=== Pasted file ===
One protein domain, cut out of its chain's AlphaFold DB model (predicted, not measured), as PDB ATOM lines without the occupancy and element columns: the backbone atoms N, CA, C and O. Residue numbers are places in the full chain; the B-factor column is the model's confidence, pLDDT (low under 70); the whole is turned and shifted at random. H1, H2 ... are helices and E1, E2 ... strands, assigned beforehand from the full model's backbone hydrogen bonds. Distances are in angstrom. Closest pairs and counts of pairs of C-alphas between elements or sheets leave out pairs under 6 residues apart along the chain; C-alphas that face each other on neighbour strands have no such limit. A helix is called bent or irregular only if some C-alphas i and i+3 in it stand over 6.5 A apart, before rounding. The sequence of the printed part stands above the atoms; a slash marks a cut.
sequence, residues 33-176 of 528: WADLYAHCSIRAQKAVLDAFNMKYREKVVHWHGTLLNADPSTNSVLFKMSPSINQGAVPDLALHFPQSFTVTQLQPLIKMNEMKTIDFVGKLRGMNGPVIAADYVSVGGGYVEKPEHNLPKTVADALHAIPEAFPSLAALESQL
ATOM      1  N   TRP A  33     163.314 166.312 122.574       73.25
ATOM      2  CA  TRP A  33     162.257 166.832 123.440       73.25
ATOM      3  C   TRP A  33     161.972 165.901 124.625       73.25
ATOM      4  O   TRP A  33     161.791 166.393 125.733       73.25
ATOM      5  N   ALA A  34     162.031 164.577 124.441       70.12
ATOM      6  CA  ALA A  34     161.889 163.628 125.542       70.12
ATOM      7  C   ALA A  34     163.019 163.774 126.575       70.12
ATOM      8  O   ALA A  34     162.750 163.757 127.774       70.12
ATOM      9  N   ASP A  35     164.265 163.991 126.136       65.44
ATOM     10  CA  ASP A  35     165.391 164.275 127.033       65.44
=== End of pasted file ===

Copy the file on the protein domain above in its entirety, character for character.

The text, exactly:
One protein domain, cut out of its chain's AlphaFold DB model (predicted, not measured), as PDB ATOM lines without the occupancy and element columns: the backbone atoms N, CA, C and O. Residue numbers are places in the full chain; the B-factor column is the model's confidence, pLDDT (low under 70); the whole is turned and shifted at random. H1, H2 ... are helices and E1, E2 ... strands, assigned beforehand from the full model's backbone hydrogen bonds. Distances are in angstrom. Closest pairs and counts of pairs of C-alphas between elements or sheets leave out pairs under 6 residues apart along the chain; C-alphas that face each other on neighbour strands have no such limit. A helix is called bent or irregular only if some C-alphas i and i+3 in it stand over 6.5 A apart, before rounding. The sequence of the printed part stands above the atoms; a slash marks a cut.
sequence, residues 33-176 of 528: WADLYAHCSIRAQKAVLDAFNMKYREKVVHWHGTLLNADPSTNSVLFKMSPSINQGAVPDLALHFPQSFTVTQLQPLIKMNEMKTIDFVGKLRGMNGPVIAADYVSVGGGYVEKPEHNLPKTVADALHAIPEAFPSLAALESQL
ATOM      1  N   TRP A  33     163.314 166.312 122.574       73.25
ATOM      2  CA  TRP A  33     162.257 166.832 123.440       73.25
ATOM      3  C   TRP A  33     161.972 165.901 124.625       73.25
ATOM      4  O   TRP A  33     161.791 166.393 125.733       73.25
ATOM      5  N   ALA A  34     162.031 164.577 124.441       70.12
ATOM      6  CA  ALA A  34     161.889 163.628 125.542       70.12
ATOM      7  C   ALA A  34     163.019 163.774 126.575       70.12
ATOM      8  O   ALA A  34     162.750 163.757 127.774       70.12
ATOM      9  N   ASP A  35     164.265 163.991 126.136       65.44
ATOM     10  CA  ASP A  35     165.391 164.275 127.033       65.44